The Ice Bucket Challenges that may have changed the medical world
In 2014, thousands of people, including lots of celebrities, were soaking themselves as part of the ALS Ice Bucket Challenge.
Money raised from the online craze has now resulted in a breakthrough in Motor Neurone Disease (MND or ALS) research.
The University of Massachusetts Medical School's Project MinE was donated $1m from funds raised by the challenge.
It has since discovered the NEK1 gene, which contributes to the kind of MND which is passed on in families.
So that means Tom Hiddleston, Taylor Swift, your brother and his mate may have helped in a major genetic breakthrough.
"This discovery identifies exactly what one of those contributing factors may be towards developing MND," Belinda Cupid, head of research at the UK Motor Neurone Disease Association, tells Newsbeat.
"It's a small thing that won't cause MND on its own but it makes us understand a little bit more so we can develop treatments quicker."
It means getting doused in ice cold water in your garden two years ago could have had a big impact on the medical world.
Celebrities led the Ice Bucket Challenge craze.
"Two years might seem like a long time ago to a lot of people who don't have a connection to Motor Neurone Disease," says Belinda Cupid.
"But to people living with MND and researchers who are working in this area, the Ice Bucket Challenge feels like it was two minutes ago."
The gene was discovered in the US, but the Ice Bucket Challenge also resulted in a huge financial boost to UK based research.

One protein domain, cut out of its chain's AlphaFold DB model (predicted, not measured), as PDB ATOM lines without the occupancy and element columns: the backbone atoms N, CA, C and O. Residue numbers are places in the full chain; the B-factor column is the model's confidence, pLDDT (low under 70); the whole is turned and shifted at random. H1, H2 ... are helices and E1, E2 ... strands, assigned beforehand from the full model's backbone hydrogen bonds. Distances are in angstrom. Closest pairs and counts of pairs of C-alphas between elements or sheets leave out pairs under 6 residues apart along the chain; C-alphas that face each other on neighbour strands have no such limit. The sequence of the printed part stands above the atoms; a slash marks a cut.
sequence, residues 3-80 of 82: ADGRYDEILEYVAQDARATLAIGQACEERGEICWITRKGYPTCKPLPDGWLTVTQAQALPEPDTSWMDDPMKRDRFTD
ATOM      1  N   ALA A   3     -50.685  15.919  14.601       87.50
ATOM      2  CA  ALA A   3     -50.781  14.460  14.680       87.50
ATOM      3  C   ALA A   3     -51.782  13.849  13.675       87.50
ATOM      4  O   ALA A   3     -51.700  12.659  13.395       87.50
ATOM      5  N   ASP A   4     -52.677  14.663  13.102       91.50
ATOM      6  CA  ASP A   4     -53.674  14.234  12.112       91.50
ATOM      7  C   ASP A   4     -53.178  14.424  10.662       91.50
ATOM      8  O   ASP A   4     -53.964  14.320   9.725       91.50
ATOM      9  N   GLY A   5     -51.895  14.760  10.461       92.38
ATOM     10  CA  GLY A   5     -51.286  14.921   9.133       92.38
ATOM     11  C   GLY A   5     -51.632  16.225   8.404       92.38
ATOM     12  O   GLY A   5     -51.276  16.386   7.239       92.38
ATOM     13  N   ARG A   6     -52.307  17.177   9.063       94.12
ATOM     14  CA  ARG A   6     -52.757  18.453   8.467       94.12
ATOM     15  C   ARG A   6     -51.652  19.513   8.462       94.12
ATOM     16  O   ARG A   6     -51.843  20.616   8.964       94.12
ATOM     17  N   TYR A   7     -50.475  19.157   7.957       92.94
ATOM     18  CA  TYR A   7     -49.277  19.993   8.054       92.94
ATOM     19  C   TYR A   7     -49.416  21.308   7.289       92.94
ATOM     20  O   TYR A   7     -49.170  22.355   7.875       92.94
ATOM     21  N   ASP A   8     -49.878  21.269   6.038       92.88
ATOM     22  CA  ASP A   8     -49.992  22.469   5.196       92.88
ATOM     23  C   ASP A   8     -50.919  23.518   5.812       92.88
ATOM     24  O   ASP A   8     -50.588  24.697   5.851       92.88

"In the UK, we put £5m of the Ice Bucket Challenge money into MND research," she adds.
"I've never seen so much money raised in such a short amount of time for MND. It was phenomenal."
It wasn't just celebrities who got a soaking.
While the discovery of the gene is a big breakthrough for research, familial MND affects just 10% of sufferers. However it could lead to much greater understanding of the disease.
"We're always hoping for a cure but it's more realistic to say what we want to do is stop the disease in its tracks," says Belinda.
"The goal is for someone to go into a doctor's surgery or hospital and say yes, you've got motor neurone disease but take this pill and it won't get any worse."
For a lot of non-famous people, the ice bucket challenge wasn't exactly a success.
The Ice Bucket Challenge may be a 2014 phenomenon but fund raising stunts continue to bring in much needed finances to MND research across the world.
"There's currently a Silent Speaks fundraising and awareness campaign," Belinda says. "Over 80% of people with MND lose their voice, so this is a fantastic way young people can get involved, stay quiet for an hour, a day.
"Some people have even done it for a week."
For more information visit visit MNDassociation.org.
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